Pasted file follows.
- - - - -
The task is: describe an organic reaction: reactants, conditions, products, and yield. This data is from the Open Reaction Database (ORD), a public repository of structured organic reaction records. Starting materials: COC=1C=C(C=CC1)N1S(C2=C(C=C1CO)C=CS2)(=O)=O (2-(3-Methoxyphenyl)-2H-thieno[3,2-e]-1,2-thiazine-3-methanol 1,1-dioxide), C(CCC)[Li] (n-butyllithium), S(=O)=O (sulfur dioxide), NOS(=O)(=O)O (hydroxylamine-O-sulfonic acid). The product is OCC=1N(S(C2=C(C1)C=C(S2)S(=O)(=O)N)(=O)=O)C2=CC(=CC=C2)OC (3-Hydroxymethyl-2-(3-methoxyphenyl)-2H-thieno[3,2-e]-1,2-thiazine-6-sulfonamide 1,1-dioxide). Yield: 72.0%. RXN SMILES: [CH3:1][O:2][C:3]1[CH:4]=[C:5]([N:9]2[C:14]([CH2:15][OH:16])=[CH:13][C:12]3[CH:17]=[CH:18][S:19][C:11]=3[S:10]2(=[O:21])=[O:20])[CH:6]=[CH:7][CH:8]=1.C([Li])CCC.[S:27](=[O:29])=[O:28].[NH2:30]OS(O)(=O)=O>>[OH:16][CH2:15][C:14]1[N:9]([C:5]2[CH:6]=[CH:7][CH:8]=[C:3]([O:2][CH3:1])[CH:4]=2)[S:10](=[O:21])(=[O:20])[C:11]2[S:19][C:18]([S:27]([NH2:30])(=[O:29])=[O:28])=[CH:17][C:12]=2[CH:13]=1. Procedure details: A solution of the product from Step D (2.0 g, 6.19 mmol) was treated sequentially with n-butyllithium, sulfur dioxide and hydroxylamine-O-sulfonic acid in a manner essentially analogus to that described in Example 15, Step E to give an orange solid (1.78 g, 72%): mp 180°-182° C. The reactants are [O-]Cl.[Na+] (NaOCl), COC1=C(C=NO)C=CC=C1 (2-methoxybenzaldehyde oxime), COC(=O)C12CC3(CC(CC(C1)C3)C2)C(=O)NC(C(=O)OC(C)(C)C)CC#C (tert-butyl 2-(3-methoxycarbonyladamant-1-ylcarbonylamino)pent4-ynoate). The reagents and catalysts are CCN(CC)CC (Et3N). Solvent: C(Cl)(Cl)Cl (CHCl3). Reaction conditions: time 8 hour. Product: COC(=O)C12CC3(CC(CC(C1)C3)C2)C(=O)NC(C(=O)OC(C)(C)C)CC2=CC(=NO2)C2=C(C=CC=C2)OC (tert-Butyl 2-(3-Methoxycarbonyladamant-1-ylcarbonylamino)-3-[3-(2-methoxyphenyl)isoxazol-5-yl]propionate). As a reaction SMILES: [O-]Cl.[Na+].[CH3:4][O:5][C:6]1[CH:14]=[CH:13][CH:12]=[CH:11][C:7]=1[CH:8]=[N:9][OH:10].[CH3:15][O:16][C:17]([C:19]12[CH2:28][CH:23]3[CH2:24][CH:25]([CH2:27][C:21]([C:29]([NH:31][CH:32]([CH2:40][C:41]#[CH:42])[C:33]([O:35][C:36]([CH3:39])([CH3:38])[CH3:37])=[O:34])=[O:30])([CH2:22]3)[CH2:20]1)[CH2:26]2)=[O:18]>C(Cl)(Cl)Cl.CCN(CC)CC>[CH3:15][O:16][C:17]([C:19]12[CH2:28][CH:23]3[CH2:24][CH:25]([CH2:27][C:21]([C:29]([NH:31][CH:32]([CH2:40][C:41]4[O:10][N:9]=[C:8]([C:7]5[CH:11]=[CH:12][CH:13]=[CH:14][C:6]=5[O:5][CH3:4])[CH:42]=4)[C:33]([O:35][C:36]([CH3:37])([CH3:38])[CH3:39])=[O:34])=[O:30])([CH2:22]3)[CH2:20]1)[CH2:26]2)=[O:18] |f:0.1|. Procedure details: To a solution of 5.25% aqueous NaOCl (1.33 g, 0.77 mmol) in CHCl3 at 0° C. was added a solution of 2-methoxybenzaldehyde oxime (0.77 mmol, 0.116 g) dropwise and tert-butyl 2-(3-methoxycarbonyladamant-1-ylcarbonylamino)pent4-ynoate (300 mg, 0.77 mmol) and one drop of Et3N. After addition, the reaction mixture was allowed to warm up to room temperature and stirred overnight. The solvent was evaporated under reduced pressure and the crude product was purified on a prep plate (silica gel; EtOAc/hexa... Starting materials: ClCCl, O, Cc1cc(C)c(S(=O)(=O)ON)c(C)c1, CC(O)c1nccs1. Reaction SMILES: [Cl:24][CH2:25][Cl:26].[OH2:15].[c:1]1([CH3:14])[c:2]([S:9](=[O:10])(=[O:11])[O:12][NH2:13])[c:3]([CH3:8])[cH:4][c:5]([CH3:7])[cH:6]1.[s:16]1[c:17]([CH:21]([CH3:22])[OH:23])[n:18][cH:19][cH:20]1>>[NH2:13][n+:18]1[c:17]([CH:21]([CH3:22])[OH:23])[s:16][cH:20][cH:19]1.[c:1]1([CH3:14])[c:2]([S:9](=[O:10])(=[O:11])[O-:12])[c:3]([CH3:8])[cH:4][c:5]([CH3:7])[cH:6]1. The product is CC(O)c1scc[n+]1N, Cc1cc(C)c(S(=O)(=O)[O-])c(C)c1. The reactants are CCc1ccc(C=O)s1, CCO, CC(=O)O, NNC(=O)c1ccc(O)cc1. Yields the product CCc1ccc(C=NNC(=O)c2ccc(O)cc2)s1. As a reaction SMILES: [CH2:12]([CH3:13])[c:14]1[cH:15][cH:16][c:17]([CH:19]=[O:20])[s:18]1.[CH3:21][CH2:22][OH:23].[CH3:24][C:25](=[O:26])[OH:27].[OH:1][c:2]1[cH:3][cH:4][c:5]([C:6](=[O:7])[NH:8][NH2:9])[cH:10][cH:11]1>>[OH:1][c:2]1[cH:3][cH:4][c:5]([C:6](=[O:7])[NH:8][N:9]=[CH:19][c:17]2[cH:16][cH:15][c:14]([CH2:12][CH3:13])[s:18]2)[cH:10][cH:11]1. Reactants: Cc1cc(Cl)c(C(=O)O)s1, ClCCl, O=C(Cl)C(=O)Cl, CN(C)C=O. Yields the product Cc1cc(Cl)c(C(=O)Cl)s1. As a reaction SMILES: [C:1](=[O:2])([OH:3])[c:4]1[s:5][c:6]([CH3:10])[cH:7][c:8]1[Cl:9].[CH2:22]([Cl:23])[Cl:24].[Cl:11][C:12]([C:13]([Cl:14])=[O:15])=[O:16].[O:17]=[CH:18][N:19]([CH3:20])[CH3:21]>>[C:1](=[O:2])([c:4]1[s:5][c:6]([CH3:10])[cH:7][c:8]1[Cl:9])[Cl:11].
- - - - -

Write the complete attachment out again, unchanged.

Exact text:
The task is: describe an organic reaction: reactants, conditions, products, and yield. This data is from the Open Reaction Database (ORD), a public repository of structured organic reaction records. Starting materials: COC=1C=C(C=CC1)N1S(C2=C(C=C1CO)C=CS2)(=O)=O (2-(3-Methoxyphenyl)-2H-thieno[3,2-e]-1,2-thiazine-3-methanol 1,1-dioxide), C(CCC)[Li] (n-butyllithium), S(=O)=O (sulfur dioxide), NOS(=O)(=O)O (hydroxylamine-O-sulfonic acid). The product is OCC=1N(S(C2=C(C1)C=C(S2)S(=O)(=O)N)(=O)=O)C2=CC(=CC=C2)OC (3-Hydroxymethyl-2-(3-methoxyphenyl)-2H-thieno[3,2-e]-1,2-thiazine-6-sulfonamide 1,1-dioxide). Yield: 72.0%. RXN SMILES: [CH3:1][O:2][C:3]1[CH:4]=[C:5]([N:9]2[C:14]([CH2:15][OH:16])=[CH:13][C:12]3[CH:17]=[CH:18][S:19][C:11]=3[S:10]2(=[O:21])=[O:20])[CH:6]=[CH:7][CH:8]=1.C([Li])CCC.[S:27](=[O:29])=[O:28].[NH2:30]OS(O)(=O)=O>>[OH:16][CH2:15][C:14]1[N:9]([C:5]2[CH:6]=[CH:7][CH:8]=[C:3]([O:2][CH3:1])[CH:4]=2)[S:10](=[O:21])(=[O:20])[C:11]2[S:19][C:18]([S:27]([NH2:30])(=[O:29])=[O:28])=[CH:17][C:12]=2[CH:13]=1. Procedure details: A solution of the product from Step D (2.0 g, 6.19 mmol) was treated sequentially with n-butyllithium, sulfur dioxide and hydroxylamine-O-sulfonic acid in a manner essentially analogus to that described in Example 15, Step E to give an orange solid (1.78 g, 72%): mp 180°-182° C. The reactants are [O-]Cl.[Na+] (NaOCl), COC1=C(C=NO)C=CC=C1 (2-methoxybenzaldehyde oxime), COC(=O)C12CC3(CC(CC(C1)C3)C2)C(=O)NC(C(=O)OC(C)(C)C)CC#C (tert-butyl 2-(3-methoxycarbonyladamant-1-ylcarbonylamino)pent4-ynoate). The reagents and catalysts are CCN(CC)CC (Et3N). Solvent: C(Cl)(Cl)Cl (CHCl3). Reaction conditions: time 8 hour. Product: COC(=O)C12CC3(CC(CC(C1)C3)C2)C(=O)NC(C(=O)OC(C)(C)C)CC2=CC(=NO2)C2=C(C=CC=C2)OC (tert-Butyl 2-(3-Methoxycarbonyladamant-1-ylcarbonylamino)-3-[3-(2-methoxyphenyl)isoxazol-5-yl]propionate). As a reaction SMILES: [O-]Cl.[Na+].[CH3:4][O:5][C:6]1[CH:14]=[CH:13][CH:12]=[CH:11][C:7]=1[CH:8]=[N:9][OH:10].[CH3:15][O:16][C:17]([C:19]12[CH2:28][CH:23]3[CH2:24][CH:25]([CH2:27][C:21]([C:29]([NH:31][CH:32]([CH2:40][C:41]#[CH:42])[C:33]([O:35][C:36]([CH3:39])([CH3:38])[CH3:37])=[O:34])=[O:30])([CH2:22]3)[CH2:20]1)[CH2:26]2)=[O:18]>C(Cl)(Cl)Cl.CCN(CC)CC>[CH3:15][O:16][C:17]([C:19]12[CH2:28][CH:23]3[CH2:24][CH:25]([CH2:27][C:21]([C:29]([NH:31][CH:32]([CH2:40][C:41]4[O:10][N:9]=[C:8]([C:7]5[CH:11]=[CH:12][CH:13]=[CH:14][C:6]=5[O:5][CH3:4])[CH:42]=4)[C:33]([O:35][C:36]([CH3:37])([CH3:38])[CH3:39])=[O:34])=[O:30])([CH2:22]3)[CH2:20]1)[CH2:26]2)=[O:18] |f:0.1|. Procedure details: To a solution of 5.25% aqueous NaOCl (1.33 g, 0.77 mmol) in CHCl3 at 0° C. was added a solution of 2-methoxybenzaldehyde oxime (0.77 mmol, 0.116 g) dropwise and tert-butyl 2-(3-methoxycarbonyladamant-1-ylcarbonylamino)pent4-ynoate (300 mg, 0.77 mmol) and one drop of Et3N. After addition, the reaction mixture was allowed to warm up to room temperature and stirred overnight. The solvent was evaporated under reduced pressure and the crude product was purified on a prep plate (silica gel; EtOAc/hexa... Starting materials: ClCCl, O, Cc1cc(C)c(S(=O)(=O)ON)c(C)c1, CC(O)c1nccs1. Reaction SMILES: [Cl:24][CH2:25][Cl:26].[OH2:15].[c:1]1([CH3:14])[c:2]([S:9](=[O:10])(=[O:11])[O:12][NH2:13])[c:3]([CH3:8])[cH:4][c:5]([CH3:7])[cH:6]1.[s:16]1[c:17]([CH:21]([CH3:22])[OH:23])[n:18][cH:19][cH:20]1>>[NH2:13][n+:18]1[c:17]([CH:21]([CH3:22])[OH:23])[s:16][cH:20][cH:19]1.[c:1]1([CH3:14])[c:2]([S:9](=[O:10])(=[O:11])[O-:12])[c:3]([CH3:8])[cH:4][c:5]([CH3:7])[cH:6]1. The product is CC(O)c1scc[n+]1N, Cc1cc(C)c(S(=O)(=O)[O-])c(C)c1. The reactants are CCc1ccc(C=O)s1, CCO, CC(=O)O, NNC(=O)c1ccc(O)cc1. Yields the product CCc1ccc(C=NNC(=O)c2ccc(O)cc2)s1. As a reaction SMILES: [CH2:12]([CH3:13])[c:14]1[cH:15][cH:16][c:17]([CH:19]=[O:20])[s:18]1.[CH3:21][CH2:22][OH:23].[CH3:24][C:25](=[O:26])[OH:27].[OH:1][c:2]1[cH:3][cH:4][c:5]([C:6](=[O:7])[NH:8][NH2:9])[cH:10][cH:11]1>>[OH:1][c:2]1[cH:3][cH:4][c:5]([C:6](=[O:7])[NH:8][N:9]=[CH:19][c:17]2[cH:16][cH:15][c:14]([CH2:12][CH3:13])[s:18]2)[cH:10][cH:11]1. Reactants: Cc1cc(Cl)c(C(=O)O)s1, ClCCl, O=C(Cl)C(=O)Cl, CN(C)C=O. Yields the product Cc1cc(Cl)c(C(=O)Cl)s1. As a reaction SMILES: [C:1](=[O:2])([OH:3])[c:4]1[s:5][c:6]([CH3:10])[cH:7][c:8]1[Cl:9].[CH2:22]([Cl:23])[Cl:24].[Cl:11][C:12]([C:13]([Cl:14])=[O:15])=[O:16].[O:17]=[CH:18][N:19]([CH3:20])[CH3:21]>>[C:1](=[O:2])([c:4]1[s:5][c:6]([CH3:10])[cH:7][c:8]1[Cl:9])[Cl:11].